But in John Lithgow: Stories by Heart, Lithgow tells an even more compelling tale about growing up with his father Arthur Lithgow, an actor who taught Shakespeare even as he opened and ran Shakespeare festivals throughout the Midwest. Lithgow’s peripatetic experience with this show is not unlike, in other words, his father’s experiences when his son John was growing up. Though it’s truly sui generis, Stories by Heart is reminiscent of Lynn Redgrave’s tribute to her father, Sir Michael.
It was also while John was growing up that Arthur Lithgow gathered his children and read stories to them from a large book: Tellers of Tales, which contains 100 Classic Short Stories (as selected by W. Somerset Maugham), including the two that serve as the centerpiece of this particular play.
The show begins when Lithgow arrives on stage with that very book, and purportedly the original one, as he shows us its repaired cover and spine and somewhat battered condition. “So what the hell is this,” says Lithgow, as he opens with a question, “this Stories by Heart?” The answer becomes the show itself, which is not only the telling of those two tales but descriptions of his father’s younger productive years and then, in the second act, of his failing years, when the tables were turned, and John read from the same book some of the same tales to his parents to try and coax his father back to life. And according to Lithgow it worked, particularly with the very funny Wodehouse story, which comprises the bulk of Act II, as it spins out of increasingly hilarious control.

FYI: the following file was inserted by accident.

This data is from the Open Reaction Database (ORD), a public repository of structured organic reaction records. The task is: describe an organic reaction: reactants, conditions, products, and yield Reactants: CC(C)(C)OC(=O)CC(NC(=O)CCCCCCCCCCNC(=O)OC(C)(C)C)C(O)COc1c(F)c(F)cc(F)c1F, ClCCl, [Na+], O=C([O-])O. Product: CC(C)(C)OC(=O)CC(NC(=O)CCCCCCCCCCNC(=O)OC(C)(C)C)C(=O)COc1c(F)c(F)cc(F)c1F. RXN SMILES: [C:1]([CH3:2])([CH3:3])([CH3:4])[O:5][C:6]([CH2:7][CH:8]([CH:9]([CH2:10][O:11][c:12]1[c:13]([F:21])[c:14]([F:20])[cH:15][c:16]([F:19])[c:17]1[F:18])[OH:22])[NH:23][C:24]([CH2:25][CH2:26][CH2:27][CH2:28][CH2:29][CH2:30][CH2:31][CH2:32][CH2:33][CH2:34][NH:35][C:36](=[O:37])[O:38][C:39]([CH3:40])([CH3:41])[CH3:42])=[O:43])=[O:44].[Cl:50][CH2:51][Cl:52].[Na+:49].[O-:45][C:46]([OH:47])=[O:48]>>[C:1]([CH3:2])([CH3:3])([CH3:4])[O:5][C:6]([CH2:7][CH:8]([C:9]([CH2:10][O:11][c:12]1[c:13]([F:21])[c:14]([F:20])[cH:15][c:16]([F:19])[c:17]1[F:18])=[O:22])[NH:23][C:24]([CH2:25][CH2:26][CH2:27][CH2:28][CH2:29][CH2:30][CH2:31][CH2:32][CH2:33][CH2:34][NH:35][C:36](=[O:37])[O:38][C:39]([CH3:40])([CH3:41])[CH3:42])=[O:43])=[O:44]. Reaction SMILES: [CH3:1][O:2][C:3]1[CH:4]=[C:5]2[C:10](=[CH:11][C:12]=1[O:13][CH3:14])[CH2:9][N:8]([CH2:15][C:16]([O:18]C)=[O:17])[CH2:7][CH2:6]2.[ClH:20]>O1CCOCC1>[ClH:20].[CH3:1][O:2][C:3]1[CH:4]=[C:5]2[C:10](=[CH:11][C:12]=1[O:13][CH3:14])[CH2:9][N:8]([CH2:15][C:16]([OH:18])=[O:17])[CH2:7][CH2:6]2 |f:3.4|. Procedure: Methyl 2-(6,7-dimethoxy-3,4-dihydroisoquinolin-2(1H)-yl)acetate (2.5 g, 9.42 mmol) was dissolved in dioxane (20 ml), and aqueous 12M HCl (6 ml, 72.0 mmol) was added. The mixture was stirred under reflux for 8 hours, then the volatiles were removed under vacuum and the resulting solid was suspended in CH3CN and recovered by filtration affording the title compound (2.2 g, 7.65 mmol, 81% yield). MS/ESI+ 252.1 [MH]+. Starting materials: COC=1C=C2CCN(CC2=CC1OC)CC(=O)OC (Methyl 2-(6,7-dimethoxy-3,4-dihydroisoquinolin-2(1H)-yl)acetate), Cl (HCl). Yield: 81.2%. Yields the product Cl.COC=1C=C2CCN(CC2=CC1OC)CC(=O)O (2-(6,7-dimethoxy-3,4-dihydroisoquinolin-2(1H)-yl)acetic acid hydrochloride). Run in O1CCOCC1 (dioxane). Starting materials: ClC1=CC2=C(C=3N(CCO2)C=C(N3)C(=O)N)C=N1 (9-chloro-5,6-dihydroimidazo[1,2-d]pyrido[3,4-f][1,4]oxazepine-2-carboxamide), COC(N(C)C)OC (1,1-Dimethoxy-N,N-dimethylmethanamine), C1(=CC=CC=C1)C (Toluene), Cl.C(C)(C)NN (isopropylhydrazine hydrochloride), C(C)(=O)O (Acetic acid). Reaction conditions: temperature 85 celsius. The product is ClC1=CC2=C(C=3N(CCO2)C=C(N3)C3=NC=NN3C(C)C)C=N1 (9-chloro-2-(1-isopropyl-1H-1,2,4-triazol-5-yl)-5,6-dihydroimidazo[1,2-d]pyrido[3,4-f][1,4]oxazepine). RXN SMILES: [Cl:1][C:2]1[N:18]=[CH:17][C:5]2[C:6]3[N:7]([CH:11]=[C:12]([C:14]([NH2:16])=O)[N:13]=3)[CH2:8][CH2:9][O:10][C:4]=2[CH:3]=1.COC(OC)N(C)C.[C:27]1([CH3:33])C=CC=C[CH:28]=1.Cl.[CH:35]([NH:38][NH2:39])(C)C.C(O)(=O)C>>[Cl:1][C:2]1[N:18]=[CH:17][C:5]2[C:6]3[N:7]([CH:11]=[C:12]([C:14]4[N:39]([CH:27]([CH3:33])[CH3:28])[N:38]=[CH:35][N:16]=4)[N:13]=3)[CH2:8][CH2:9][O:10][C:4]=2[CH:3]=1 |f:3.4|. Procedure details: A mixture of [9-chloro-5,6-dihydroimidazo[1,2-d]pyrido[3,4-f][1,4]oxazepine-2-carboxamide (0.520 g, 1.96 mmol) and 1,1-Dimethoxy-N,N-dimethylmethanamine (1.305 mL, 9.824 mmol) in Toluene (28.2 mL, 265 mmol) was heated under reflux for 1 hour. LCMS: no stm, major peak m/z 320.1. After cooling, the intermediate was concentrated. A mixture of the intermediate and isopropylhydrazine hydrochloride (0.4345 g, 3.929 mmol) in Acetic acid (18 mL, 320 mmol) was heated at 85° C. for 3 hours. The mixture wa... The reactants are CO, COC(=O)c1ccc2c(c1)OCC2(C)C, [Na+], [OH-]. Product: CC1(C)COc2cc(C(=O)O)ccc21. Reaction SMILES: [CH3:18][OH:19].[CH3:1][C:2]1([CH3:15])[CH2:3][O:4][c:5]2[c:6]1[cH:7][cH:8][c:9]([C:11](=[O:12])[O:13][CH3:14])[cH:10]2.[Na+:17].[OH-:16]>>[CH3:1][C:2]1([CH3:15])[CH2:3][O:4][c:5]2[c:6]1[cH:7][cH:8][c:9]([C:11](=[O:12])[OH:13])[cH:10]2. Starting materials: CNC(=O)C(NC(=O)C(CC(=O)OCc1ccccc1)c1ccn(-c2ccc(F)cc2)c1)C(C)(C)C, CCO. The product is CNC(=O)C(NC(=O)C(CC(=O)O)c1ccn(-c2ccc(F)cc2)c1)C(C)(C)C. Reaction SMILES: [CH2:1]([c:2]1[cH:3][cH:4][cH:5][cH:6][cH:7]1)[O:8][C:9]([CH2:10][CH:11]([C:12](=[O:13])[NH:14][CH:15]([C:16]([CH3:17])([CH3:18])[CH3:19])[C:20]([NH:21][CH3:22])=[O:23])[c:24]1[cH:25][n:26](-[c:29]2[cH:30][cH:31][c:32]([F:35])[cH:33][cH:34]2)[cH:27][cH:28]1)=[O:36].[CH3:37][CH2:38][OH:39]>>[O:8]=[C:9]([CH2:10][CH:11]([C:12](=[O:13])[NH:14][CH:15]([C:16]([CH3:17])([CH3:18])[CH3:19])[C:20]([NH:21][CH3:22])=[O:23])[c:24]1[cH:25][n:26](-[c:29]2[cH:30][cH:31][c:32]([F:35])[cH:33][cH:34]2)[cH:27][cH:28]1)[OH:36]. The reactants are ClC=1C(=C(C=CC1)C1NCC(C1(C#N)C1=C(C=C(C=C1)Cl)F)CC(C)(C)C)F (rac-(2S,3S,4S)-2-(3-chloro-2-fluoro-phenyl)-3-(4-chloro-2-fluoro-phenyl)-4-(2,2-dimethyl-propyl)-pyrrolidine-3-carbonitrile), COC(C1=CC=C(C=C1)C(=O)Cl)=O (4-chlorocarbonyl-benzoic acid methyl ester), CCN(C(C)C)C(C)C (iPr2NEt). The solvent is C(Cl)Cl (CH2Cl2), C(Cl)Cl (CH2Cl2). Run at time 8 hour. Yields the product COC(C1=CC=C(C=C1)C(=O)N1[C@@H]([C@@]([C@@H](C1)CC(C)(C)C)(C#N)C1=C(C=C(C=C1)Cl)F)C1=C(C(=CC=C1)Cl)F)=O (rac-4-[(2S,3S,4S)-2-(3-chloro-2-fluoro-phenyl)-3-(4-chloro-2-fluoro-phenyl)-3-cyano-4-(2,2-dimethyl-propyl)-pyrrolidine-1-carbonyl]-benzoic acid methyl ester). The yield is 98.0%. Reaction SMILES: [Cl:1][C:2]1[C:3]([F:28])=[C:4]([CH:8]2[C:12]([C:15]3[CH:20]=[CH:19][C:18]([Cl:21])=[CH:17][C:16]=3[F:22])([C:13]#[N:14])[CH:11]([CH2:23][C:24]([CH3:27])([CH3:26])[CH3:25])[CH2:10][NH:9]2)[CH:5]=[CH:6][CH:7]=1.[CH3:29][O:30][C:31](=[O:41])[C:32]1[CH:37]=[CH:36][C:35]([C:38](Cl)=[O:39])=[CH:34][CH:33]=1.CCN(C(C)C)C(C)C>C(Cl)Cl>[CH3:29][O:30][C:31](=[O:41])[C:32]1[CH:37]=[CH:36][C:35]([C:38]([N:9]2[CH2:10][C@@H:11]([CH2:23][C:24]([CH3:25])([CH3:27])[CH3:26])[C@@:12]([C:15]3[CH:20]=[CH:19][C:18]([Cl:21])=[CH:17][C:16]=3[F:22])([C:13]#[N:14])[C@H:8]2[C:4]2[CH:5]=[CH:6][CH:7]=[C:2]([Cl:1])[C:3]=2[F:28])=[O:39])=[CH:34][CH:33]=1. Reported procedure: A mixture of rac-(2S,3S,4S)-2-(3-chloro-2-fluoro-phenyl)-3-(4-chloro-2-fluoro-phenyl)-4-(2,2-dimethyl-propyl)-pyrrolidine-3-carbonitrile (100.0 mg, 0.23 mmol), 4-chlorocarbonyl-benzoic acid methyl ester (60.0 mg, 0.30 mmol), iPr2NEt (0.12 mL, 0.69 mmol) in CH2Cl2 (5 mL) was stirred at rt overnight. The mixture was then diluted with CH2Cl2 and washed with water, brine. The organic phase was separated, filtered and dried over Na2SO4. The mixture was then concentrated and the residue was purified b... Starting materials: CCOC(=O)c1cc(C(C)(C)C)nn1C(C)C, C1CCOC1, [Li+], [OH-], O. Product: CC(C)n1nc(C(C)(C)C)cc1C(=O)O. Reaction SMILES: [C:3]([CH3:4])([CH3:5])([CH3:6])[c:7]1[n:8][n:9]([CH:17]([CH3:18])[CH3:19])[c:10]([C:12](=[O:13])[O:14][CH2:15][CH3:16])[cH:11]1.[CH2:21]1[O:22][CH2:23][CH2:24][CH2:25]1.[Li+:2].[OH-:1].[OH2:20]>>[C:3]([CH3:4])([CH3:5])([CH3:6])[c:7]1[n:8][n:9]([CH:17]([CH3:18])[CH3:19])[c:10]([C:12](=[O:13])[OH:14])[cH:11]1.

Back in Act I, the Lardner tale commences as Lithgow untucks his white shirt from his pants and it becomes the smock he wears as the small-town Midwestern barber who narrates Haircut. Though each story has stories, not to mention, virtues of its own, it’s Lithgow’s telling them–with an absence of any props, but with the powers of his magical actor’s voice–that makes them so richly rewarding. While clipping away with invisible shears, he miraculously creates the clinking sound of the scissors with his vocal apparatus even as he continues the barber’s monologue about the tragic circumstances of several other town-members to his customer, a new resident.
And then there are Lithgow’s facial expressions, such as his subtle registering of disbelief, as he relays the improbable and gruesome plot of Titus Andronicus, which he first learned about when he was a child. But nowhere do his physical mannerisms and expressions receive more of a workout than during Uncle Fred Flies By, during which he becomes the six or seven different characters we meet in rapid and overlapping succession.
The looks of terror on Fred’s nephew Pongo’s face are nothing less than priceless, as we learn about Fred’s taking over a complete stranger’s house and then having to contend with various visitors. Then, too, there’s the caged parrot in the house that Lithgow also becomes, with a wickedly cocked eye. Whoever knew that Lithgow could prove so versatile–and all in the course of 40 minutes or so which it takes him to realize the Wodehouse tale?
Lithgow has been ably abetted by his director Daniel Sullivan, by John Lee Beatty’s single, but elegant wood-paneled set and Kenneth Posner’s effective and subtle lighting effects.
John Lithgow: Stories by Heart (through March 4, 2018)
Roundabout Theatre Company
American Airlines Theatre, 227 West 42nd Street, in Manhattan
For tickets, call 212- 719-1300 or visit http://www.roundabouttheatre.org
Running time: two hours and ten minutes with an intermission
A first-rate piece of theater that showcases Lithgow’s inestimable skills as an actor and performer, even as it comes to focus on two particular stories.